Back home from Christmas wanderings, I just listened to a song that was shared this year by an author friend whose heart is deeply sweet and whose words are silky and rhythmic on the tongue: http://www.kathiappelt.com/blog/books/the-angel-next-to-me/ As I listened, what I thought about…again…was losing the Christmas box in the flood of 1997. When we threw away the soggy ornaments we’d collected during those years our kids were little–when we threw away the things they’d made in school…the handprints, the rock-and-roll angel–I lost a chunk of Christmas tree love. Now it’s all just memory.
Today is Ethiopian Christmas. More memory.
In Ethiopia, my dad would head out in mid-December to survey the cedar trees that stood in a circle in the compound where our family, a nurse, and a teacher lived, the only English-speakers of my world. He’d find a branch and saw it off. That was the Christmas tree. My sisters and I helped Mom put on the same glass ornaments, one or two crinkling on the concrete floor into a pile of glass splinters. We’d use the same silvery icicles each year. They got shorter and more crumped each year. Dad would put a mirror in the middle of the table and pile cotton around it and bend pipe cleaners to create skaters.
Skaters weren’t part of our world. They were from his childhood…the frozen rivers and ponds of eastern Oregon where he and his brothers would slip and slide and warm up by the flaming barrels.
My sisters and I read about ice and snow.
It made us scoop up handfuls of dried grass that the school boys left lying when they took the small scythes to the long grasses in the compound. We polished slabs of cardboard with that grass. When the slabs were shiny, we took more grass and created paths down the hillside. We spent hours zipping down the paths.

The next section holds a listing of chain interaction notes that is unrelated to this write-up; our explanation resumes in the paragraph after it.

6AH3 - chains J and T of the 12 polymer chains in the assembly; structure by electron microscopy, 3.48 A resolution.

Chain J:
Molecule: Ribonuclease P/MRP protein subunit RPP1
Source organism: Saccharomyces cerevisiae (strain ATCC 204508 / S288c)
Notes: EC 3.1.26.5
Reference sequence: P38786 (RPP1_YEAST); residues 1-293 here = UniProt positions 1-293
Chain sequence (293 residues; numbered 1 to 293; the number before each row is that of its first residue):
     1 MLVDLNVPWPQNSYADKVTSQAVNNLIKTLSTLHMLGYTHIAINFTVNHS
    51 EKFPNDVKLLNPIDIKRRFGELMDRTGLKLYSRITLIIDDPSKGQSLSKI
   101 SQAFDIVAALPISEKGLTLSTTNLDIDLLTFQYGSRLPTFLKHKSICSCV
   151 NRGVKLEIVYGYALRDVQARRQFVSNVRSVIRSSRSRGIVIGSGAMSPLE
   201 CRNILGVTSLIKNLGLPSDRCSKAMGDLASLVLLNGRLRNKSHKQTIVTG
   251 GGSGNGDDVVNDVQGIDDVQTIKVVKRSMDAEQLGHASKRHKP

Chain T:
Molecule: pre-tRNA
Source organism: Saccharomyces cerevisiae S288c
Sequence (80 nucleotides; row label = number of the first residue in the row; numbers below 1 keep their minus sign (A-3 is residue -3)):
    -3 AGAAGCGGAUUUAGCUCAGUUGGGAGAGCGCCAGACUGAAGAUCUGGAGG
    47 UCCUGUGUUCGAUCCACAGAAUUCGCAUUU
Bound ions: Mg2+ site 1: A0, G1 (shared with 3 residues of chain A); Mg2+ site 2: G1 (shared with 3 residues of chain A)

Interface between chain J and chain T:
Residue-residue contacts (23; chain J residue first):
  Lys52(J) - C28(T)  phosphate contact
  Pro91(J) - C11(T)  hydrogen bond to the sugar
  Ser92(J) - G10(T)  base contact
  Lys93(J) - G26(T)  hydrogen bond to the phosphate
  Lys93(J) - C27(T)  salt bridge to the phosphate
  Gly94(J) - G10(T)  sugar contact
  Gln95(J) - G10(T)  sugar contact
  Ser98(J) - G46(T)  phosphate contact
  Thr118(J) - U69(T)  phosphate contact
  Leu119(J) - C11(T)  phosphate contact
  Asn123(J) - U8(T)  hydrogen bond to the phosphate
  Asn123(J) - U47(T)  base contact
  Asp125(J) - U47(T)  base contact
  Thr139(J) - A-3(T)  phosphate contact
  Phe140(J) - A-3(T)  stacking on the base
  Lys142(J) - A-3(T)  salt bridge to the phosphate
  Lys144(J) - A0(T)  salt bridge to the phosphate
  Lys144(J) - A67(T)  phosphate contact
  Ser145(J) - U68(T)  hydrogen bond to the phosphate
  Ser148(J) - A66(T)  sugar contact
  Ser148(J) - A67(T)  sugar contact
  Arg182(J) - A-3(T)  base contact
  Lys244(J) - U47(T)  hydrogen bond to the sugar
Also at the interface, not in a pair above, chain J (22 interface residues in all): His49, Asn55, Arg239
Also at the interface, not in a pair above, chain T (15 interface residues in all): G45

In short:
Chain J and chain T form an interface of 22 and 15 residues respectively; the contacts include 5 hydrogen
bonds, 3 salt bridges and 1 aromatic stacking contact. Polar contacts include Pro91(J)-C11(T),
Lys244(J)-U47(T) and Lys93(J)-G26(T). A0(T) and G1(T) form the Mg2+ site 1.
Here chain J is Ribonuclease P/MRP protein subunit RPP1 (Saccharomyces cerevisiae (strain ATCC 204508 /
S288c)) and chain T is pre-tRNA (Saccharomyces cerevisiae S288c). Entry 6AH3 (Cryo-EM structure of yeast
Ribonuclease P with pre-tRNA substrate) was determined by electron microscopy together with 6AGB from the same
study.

Was this what it was like to ride a sled down the snow hills like in the books?
One of my sisters ended up settling in Minnesota. My dad loved to visit during winter time and help her kids create snow paths down the hill. In those years in Maji, though, snow was only a dream, only something to read about, only something that seemed magical and amazing and always far, far away.
The year I was seven and we spent one year in Boise, Idaho, I got to experience snow. Somehow it wasn’t like the snow of my dreams, the snow of the books.
I was thinking about all of this in a book discussion group this morning, talking about the luminous book Cutting for Stone.
“We come unbidden into this life,” Abraham Verghese writes, “and if we are lucky we find a purpose beyond starvation, misery, and early death which, lest we forget, is the common lot.”
There is purpose to awkwardness.
There is purpose to isolation and feeling out of place and ill at ease.
there is the dream of a different way.